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How institutions are concealing Palestinian rights

Raji Sourani the Chief of the Palestinian Center for Human Rights, speaks during a protest in Gaza city, on 10 June, 2014 [Ashraf Amra/Apaimages]
Raji Sourani the Chief of the Palestinian Center for Human Rights, speaks during a protest in Gaza city, on 10 June, 2014 [Ashraf Amra/Apaimages]

The United Nations Office for the Coordination of Humanitarian Affairs in the occupied Palestinian territories (OCHA) has published a report detailing the ramifications of Israel’s military occupation in the West Bank city of Hebron. The statistics provided, as well as details of the violations by the Israeli military and the illegal settler population, illustrate a relentless persecution of the Palestinians. The report reaches a conclusion which is based upon obligations under international law. However, it is clear that Israel’s refusal to abide by such legislation makes a radical change in accountability imperative if Palestinian rights are to be truly protected.


“Policies and practices implemented by the Israeli authorities, citing security concerns, have resulted in the forcible transfer of Palestinians from their homes in Hebron City, reducing a once thriving area into a ‘ghost town’,” summarises the report. The main obstacle, it said, is the restriction of freedom of movement which is a key strategy of Israel’s persistent forced displacement of the Palestinians. It is also one of the main discriminatory practices in comparison to the colonial-settler population’s freedom to claim Palestinian territory as its own. When this discrepancy is compounded by the protection of settlers guilty of violent acts, it is not difficult to perceive the intent to displace Palestinians by relying upon a multitude of punitive measures that keep the indigenous population preoccupied with survival, as opposed to claiming their collective and individual rights.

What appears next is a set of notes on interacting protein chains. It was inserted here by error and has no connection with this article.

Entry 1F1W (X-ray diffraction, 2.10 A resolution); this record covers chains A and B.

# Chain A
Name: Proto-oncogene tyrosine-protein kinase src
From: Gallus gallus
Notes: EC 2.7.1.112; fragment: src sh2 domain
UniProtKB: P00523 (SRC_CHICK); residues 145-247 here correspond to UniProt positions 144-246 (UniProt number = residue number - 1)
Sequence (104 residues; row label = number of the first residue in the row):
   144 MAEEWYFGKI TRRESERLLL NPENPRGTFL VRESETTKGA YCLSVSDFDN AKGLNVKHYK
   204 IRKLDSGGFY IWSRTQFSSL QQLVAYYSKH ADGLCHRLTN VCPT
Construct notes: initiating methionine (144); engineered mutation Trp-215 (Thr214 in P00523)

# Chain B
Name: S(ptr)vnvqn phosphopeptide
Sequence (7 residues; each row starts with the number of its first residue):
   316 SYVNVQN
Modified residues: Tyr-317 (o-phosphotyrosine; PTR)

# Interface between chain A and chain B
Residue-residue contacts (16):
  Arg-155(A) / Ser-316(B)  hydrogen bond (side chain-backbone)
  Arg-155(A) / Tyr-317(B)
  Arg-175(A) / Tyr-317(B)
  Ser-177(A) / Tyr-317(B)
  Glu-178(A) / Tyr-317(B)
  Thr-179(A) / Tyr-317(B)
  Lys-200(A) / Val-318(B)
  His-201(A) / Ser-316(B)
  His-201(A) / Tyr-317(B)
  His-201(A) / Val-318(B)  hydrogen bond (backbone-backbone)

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Settlement - Cartoon [Sarwar Ahmed/MiddleEastMonitor]

Settlement – Cartoon [Sarwar Ahmed/MiddleEastMonitor]

When Israel decides to give a temporary alleviation which comes across as a careful and generous privilege, the Israeli media is careful to frame the decision within a purportedly humanitarian context. On Monday, the Jerusalem Post, for example, reported that “some Palestinians” were allowed to drive a car for the first time in three years “on part of Othman bin-Affan Street.” The spokesman for the Palestinian Authority’s Civil Affairs Ministry, Walid Wahdan, validated the narrative propagated by the Israel Defence Forces (IDF) by stating that the move should help to “alleviate the suffering of the people there.”

Between OCHA’s report and the rhetorical conspiracy of the IDF and the PA, Palestinian rights continue to be lost and ridiculed. The international community’s penchant for reports and carefully structured conclusions that isolate international law from the entities responsible for its upholding has not changed despite decades of Israel’s colonial violence. Likewise, the PA seeks opportunities to align itself with Israel’s state institutions at the slightest concession which does not eliminate the fact that freedom of movement is not a right to be granted at intervals and withheld at random.

The credibility of institutions regarding Palestine has always been questionable. The PA and OCHA are both exhibiting reliance upon Israel to address violations, which is tantamount to exchanging Palestinian rights for their respective institution’s convenience. Hence, a report, or a calculated propaganda charade, are given far more importance than the Palestinian people whose lives are affected daily by Israeli settler and military oppression. One question to ask, rather than embark upon internationally-accepted conclusions which only yield contempt, is where to place humanitarian value. Until institutions reverse their complacency which views Palestinians as fodder for reports or publicity material, there is little point in speaking about rights withheld by Israel when the same process is being replicated under the auspices of international law.

The views expressed in this article belong to the author and do not necessarily reflect the editorial policy of Middle East Monitor.

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